Montreal Canadiens: Ilya Kovalchuk Is Not The Russian That Should Mentor Alexander Romanov

MONTREAL, QC - FEBRUARY 08: Ilya Kovalchuk Montreal Canadiens (Photo by Minas Panagiotakis/Getty Images)
MONTREAL, QC - FEBRUARY 08: Ilya Kovalchuk Montreal Canadiens (Photo by Minas Panagiotakis/Getty Images) /

The Montreal Canadiens picked up Ilya Kovalchuk off the scrap heap in early January. He played well for them and brought a third round pick to the Habs when he was traded to the Washington Capitals. He should not be brought back in free agency.

The Montreal Canadiens made a few shrewd moves in the midst of a lost season to add a couple of decent draft picks to the pile. Just after the calendar flipped to 2020, the Habs were staring at a nearly impossible climb in the Eastern Conference standings. The playoffs seemed impossible, but general manager Marc Bergevin got creative and added two early draft picks because of some intelligent acquisitions.

First, he traded a fourth round pick to the Buffalo Sabres for Marco Scandella. The Habs had a need for some depth on the left side of their defence and the Montreal native was a worthy gamble with such a low acquisition cost.

Coming in at an even lower cost was Ilya Kovalchuk. The first overall pick from 2001 saw his value plummet during a year and a half with the Los Angeles Kings. The Russian winger was arguable the best goal scorer in the world during his first decade in the National Hockey League. Those talents were not on display very frequently during his stint with in California.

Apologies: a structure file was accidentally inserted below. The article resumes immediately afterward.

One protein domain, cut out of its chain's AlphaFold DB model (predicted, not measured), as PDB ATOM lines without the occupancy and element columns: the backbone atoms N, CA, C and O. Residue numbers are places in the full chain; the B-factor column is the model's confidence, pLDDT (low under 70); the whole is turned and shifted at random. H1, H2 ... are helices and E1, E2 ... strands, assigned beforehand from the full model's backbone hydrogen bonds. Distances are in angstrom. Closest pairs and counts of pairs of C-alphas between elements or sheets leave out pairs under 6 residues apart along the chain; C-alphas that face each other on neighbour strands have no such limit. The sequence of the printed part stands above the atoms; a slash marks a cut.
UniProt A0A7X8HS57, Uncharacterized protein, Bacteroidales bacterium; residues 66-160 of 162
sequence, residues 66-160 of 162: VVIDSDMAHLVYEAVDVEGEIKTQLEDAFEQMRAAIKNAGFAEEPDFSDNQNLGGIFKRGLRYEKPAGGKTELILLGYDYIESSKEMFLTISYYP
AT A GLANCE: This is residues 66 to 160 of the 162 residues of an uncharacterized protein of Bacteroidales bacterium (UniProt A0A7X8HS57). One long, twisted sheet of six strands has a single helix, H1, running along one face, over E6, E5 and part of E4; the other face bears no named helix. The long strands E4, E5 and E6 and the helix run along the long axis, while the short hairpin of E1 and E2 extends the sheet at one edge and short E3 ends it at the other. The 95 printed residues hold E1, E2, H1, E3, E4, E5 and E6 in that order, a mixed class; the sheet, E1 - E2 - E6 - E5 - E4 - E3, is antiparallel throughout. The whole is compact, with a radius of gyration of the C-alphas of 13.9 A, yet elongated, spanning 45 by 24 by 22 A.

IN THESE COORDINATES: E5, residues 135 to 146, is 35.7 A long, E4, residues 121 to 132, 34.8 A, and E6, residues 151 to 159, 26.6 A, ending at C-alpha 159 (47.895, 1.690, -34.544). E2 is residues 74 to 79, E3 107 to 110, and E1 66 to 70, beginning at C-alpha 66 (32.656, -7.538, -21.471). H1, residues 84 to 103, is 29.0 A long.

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The Kings and Kovalchuk decided to tear up his contract after paying him a bonus on December 15th. This made the former sniper a free agent in the middle of the season, and no longer did a team that was interested in acquiring him have to deal with his $6.25 million contract that was not supposed to expire until the end of next season.

Bergevin picked him up literally off the scrap heap as it was starting to look like no one wanted him. On Christmas Day, Kovalchuk must have been thinking a return to the KHL where he spent five seasons after bolting from his 15 year commitment to the New Jersey Devils in 2013.

That’s when Bergevin offered him a no-risk deal from the Habs. Kovalchuk accepted the one-year, two-way, $700,000 contract from Bergevin and was a member of the Canadiens. He played well immediately upon stepping on the ice with the Habs and scored some big goals. His game winner in overtime against the Toronto Maple Leafs was a great moment in a dreadful season.

Kovalchuk would have a bit of a renaissance for sure during his short tenure in Montreal. He scored 13 points in 22 games and the guy who looked to be unwanted by the entire league suddenly was a hot commodity as the trade deadline approached and he fetched the Habs a third round pick from the Washington Capitals.

It was a great story, but it should also be the end of Kovalchuk’s story in Montreal.

There were murmurs even before Kovalchuk was traded that he could be re-sign with the Habs as a free agent in July. Bergevin even mentioned something about it in an interview with La Presse on the weekend, which certainly seems like tampering to me, but alas, there appears to to be mutual interest in Kovalchuk returning to Montreal.